35-year-old Kevin Kisner would start out the season in great fashion at the top, winning the title at the WGC-Dell Technologies Match Play. He would follow that up with an alright performance, tallying No. 21 at the Masters, but then, things got bad. At the RBC Heritage, Kisner would fall all the way back to No. 41, but he would recover with a fifth-place finish at the Zurich Classic Of New Orleans. But then things would get bad again in his most recent event at the PGA Championship when he would miss the cut. Might be worth the risk as a long shot though.
I can certainly tell you that Ian Poulter comes in as one of the most solid long shots. In five of his tournaments this season, Poulter has had solid finishes in three of them, including two in the top 10. After a dismal 64-y performance in the WGC-Dell Technologies Match Play, he would recover well with a 12th place finish in the Masters Tournament. Afterwards at the RBC Heritage, Poulter would then tally a top 10 place finishing in 10th. He would show even more improvement in 9th at the Zurich Classic of New Orleans. But take caution: He would miss the cut at his most recent event at the PGA Championship.
Now with Rory Sabbatini, he is the most solid long shot to come into the Charles Schwab Challenge, with solid performances in every tournament — even a 36th place finish in the Valero Texas Open wasn’t that bad, especially when you consider the other finishes in his other action. On his resume, he has two elite performances with a third-place finish in the Zurich Classic of New Orleans and a No. 5 tally in the AT&T Byron Nelson. Another top 10 finish would happen in the RBC Heritage, finishing 10th. Another solid finish, 18th, would take place at the Wells Fargo Championship. I would certainly put my money on Sabbatini as your long shot.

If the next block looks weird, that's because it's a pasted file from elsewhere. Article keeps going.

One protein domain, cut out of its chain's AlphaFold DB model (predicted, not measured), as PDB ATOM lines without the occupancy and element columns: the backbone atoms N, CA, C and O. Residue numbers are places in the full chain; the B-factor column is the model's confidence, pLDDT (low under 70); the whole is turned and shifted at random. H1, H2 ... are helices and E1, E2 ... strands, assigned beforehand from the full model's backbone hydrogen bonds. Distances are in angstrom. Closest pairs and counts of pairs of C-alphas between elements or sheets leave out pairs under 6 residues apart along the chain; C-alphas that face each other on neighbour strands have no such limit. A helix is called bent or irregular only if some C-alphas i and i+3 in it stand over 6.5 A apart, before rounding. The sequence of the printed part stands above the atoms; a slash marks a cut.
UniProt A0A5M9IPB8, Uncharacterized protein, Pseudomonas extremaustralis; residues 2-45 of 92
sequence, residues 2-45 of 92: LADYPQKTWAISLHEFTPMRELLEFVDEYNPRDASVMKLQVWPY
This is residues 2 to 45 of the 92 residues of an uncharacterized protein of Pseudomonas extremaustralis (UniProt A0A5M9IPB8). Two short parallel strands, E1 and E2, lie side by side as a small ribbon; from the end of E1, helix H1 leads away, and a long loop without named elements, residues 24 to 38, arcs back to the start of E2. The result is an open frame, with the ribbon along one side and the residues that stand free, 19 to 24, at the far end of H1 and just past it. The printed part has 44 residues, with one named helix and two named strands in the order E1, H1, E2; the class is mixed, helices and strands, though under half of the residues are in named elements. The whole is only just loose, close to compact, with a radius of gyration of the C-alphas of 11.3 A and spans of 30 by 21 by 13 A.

Whatever you do, stay away from Emiliano Grillo with your bets — there’s not a single solid finish on Grillo’s resume for the 2019 campaign. Starting out in The Honda Classic, he would miss the cut altogether and would haven’t the best finish at 26th (though not too bad) in The Players Championship. Afterwards in the Masters Tournament, he would have a terrible 62nd place finish, and would fail to succeed again with a 33rd place finish at RBC Heritage. At the PGA Championship, he also would fall down the numbers at No. 23. Like I said: STAY AWAY.
Jason Kokrak would start out the season on an elite note with a seventh-place finish in the Valero Texas Open, but after that, he wouldn’t do anything special. He would have a 16th place finish in the RBC Heritage following the Texas Open, and then decline would happen even more with a 22nd place finish at the Zurich Classic Of New Orleans. At the Wells Fargo Championship, things would get even worse with a 69 tally beside his name — just dismal. In the PGA Championship, he would perform better, but it would still be lackluster in 23rd place.
I would personally advise you to stay away from Billy Horschel as well, there’s no great performances whatsoever on his resume. To begin things in the Valero Texas Open, he would miss the cut altogether, and then would follow it up with a lackluster 56th place finish in the Masters Tournament. At the RBC Heritage, it would be a slight improvement, but still pretty bad at 45th. At the Zurich Classic Of New Orleans, he would do pretty good, but would still fail to crack the top 10 at 13th. Following that, it would be decline again with a 23rd place finish in the PGA Championship.